After the recent salmonella outbreak, U.S. Department of Agriculture inspectors found multiple cleanliness violations at Foster Farms' operations, including fecal matter on carcasses. In response, the firm agreed to develop plans to bolster food safety at its three California plants.
Officials said that among the new upgrades, the company has begun vaccinating birds for Salmonella Heidelberg. It's also feeding chickens probiotics — a sort of good bacteria — to combat salmonella in the birds' digestive systems. Foster Farms is also requiring poultry breeders who supply the company with chicks to certify that the birds are free of salmonella.
Within its processing facilities, Foster Farms has increased sterilization efforts on surfaces, equipment and workers' clothing. Officials admitted the company had lagged behind in its safety procedures inside the plants because it focused its energy on the farms, where the threat of salmonella contamination was greater.
S.F. Bilgili, a poultry expert at Auburn University, said the measures were appropriate given the scope of the outbreak.
"They're not necessarily groundbreaking, but they're not very common either," he said. "They're certainly way up there as far as salmonella control standards are concerned."
John Carey, a professor in the Department of Poultry Science at Texas A&M University, said that demanding that breeders supply salmonella-free chicks was standard nowadays. But he said vaccinating specifically for Salmonella Heidelberg and feeding probiotics was uncommon.
"These are appropriate steps and should be effective," he said. "They're steps in the right direction."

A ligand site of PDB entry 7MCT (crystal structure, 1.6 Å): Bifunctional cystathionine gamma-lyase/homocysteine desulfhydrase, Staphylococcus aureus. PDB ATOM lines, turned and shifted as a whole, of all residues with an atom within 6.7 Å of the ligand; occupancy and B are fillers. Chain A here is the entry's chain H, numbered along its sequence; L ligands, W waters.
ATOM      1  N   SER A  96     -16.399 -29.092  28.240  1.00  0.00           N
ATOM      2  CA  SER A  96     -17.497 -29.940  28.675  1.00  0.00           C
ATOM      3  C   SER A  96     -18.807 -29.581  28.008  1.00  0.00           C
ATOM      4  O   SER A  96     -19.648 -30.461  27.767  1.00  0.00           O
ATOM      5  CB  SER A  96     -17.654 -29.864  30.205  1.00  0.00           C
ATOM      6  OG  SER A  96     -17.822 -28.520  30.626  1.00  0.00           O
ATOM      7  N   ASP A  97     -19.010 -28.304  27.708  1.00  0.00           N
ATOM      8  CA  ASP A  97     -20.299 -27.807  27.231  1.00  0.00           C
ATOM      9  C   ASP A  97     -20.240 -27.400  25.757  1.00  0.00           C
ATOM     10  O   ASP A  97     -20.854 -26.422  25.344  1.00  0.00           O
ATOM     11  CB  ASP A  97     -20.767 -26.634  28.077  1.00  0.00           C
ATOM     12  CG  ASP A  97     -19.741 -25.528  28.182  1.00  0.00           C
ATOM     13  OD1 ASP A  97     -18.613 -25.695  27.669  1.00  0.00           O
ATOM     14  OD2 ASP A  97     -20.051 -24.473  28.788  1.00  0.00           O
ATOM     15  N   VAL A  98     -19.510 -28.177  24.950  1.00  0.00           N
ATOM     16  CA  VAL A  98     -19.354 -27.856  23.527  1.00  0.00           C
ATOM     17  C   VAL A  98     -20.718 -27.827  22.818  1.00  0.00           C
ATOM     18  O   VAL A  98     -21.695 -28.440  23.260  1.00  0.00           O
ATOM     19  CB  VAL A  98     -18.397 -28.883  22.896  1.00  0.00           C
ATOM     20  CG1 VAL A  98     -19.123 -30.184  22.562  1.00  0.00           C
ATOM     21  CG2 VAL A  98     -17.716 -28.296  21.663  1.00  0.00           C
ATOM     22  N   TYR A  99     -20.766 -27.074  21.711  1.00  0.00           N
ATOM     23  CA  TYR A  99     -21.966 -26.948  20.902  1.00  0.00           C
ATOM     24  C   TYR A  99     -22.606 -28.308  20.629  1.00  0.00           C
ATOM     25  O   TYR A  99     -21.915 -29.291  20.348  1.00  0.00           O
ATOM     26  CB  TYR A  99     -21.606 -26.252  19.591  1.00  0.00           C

Foster said the company has already reaped rewards from the new safety measures.
Since implementing the new measures, he said, the company was close to achieving one of its chief goals: reducing the instances of salmonella on its chicken parts from an industry average of 25% to 5%. Foster said sampling shows the company is currently at 5.6%.
Whole chickens, meanwhile, showed no evidence of salmonella, Foster said. The industry as a whole usually finds salmonella on 3.5% of its whole birds.
Foster believes that the reduction in salmonella is sustainable and hopes that other poultry producers will follow suit.
Although some food safety advocates have called for a major reduction in the use of antibiotics in farming, Foster Farms officials defended their use of these drugs.
Robert O'Connor, Foster Farms' chief veterinarian, said the company's chickens are fed antibiotics in the early stages of their lives to prevent a common gastrointestinal disease.
"There are antibiotics used very sparingly," O'Connor said. "There has to be a reason for treating a flock. There has to be a disease that requires us to treat."
He said those antibiotics have no human equivalent — and therefore shouldn't conflict with treatment of human illness.
However, some critics of antibiotic use in agriculture note that drugs for animals can sometimes interfere with those for humans, even if they're not the same.
Both O'Connor and Foster believe that the worst has passed for the outbreak, largely because the company moved quickly to address shortcomings in its facilities.
"Our goal was to get improvements in place as soon as possible," Foster said.
Pierson reported from Livingston and Hsu from Los Angeles.Copyright © 2015, Los Angeles Times